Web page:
Across the Pacific, undersea cables weave between island nations, bringing them online and, in some cases, connecting them to Australia, but some governments fear this interconnectivity comes with risk.
The Israeli surveillance giant NSO Group and companies linked to it or its founders have spent millions of dollars in hopes of wooing their way into the U.S. market, hosting demonstrations for government intelligence officials and hiring Washington’s most prominent names despite pledges that its phone-hacking tool can’t be used inside the United States.
At the very moment that Russia and China are facing more pressure from Western governments to stop malicious cyberattacks, they’ve announced a pact to work together for new rules to control cyberspace.
Billions of people are inseparable from their phones. Their devices are within reach – and earshot – for almost every daily experience, from the most mundane to the most intimate.
Few pause to think that their phones can be transformed into surveillance devices, with someone thousands of miles away silently extracting their messages, photos and location, activating their microphone to record them in real time.Continue reading Huge data leak shatters the lie that the innocent need not fear surveillance
President Biden on Friday unleashed a forceful new attack against social media companies for allowing the spread of misinformation about coronavirus vaccines, explicitly blaming them for the deaths of many Americans of covid-19.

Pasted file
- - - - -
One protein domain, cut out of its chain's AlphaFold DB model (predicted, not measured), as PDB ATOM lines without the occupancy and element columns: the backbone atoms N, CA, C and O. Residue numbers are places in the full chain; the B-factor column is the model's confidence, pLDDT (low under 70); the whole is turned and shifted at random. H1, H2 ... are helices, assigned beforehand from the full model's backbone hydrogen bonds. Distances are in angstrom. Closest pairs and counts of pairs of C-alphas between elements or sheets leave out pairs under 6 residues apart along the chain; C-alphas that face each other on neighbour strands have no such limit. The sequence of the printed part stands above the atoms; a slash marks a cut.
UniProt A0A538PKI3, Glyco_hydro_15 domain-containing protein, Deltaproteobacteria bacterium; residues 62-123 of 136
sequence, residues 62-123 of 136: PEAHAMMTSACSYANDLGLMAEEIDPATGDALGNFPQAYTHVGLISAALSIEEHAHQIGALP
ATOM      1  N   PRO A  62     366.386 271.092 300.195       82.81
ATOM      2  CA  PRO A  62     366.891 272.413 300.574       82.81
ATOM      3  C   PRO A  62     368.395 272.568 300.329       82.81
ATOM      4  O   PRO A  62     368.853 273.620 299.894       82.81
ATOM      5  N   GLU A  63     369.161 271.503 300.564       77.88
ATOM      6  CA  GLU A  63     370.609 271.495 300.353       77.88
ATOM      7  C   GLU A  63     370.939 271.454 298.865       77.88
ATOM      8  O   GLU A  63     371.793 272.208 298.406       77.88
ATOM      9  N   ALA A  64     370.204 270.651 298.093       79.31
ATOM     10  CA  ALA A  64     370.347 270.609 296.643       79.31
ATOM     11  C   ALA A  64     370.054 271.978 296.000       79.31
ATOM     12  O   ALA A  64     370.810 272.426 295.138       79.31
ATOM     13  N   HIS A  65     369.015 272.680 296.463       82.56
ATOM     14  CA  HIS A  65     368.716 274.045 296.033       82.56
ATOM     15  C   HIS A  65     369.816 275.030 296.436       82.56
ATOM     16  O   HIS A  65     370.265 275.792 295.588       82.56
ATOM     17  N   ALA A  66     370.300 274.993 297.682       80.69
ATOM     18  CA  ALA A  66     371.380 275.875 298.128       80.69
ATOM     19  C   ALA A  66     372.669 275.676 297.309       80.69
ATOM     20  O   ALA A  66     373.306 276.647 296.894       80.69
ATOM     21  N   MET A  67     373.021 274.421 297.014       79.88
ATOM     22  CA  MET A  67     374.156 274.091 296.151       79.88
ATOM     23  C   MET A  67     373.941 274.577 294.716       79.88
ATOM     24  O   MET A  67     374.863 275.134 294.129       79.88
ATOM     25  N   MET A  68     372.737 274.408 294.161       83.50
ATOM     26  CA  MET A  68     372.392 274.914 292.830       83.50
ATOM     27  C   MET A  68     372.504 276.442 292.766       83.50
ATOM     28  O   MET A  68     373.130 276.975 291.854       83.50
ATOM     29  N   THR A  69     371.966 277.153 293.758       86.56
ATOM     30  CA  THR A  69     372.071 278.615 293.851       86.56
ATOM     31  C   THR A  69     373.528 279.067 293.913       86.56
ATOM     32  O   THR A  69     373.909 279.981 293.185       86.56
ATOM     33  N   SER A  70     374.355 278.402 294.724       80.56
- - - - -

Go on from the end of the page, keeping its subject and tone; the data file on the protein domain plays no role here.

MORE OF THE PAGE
The tech industry’s top European adversary called Monday for greater cooperation among democracies as regulators race to check the power of Silicon Valley titans.
The free and open internet is under attack in countries around the world, Google boss Sundar Pichai has warned.
President Joe Biden has signed an executive order aimed at cracking down on big tech firms and promoting competition.
The European Parliament adopted on Tuesday (6 July) the final version of the ePrivacy derogation, a temporary measure enabling providers of electronic communication services to scan and report private online messages containing material depicting child sex abuse. The provisions also allow companies to apply approved technologies to detect grooming techniques.
An Asian industry group that includes Google, Facebook and Twitter has warned that tech companies could stop offering their services in Hong Kong if the Chinese territory proceeds with plans to change privacy laws.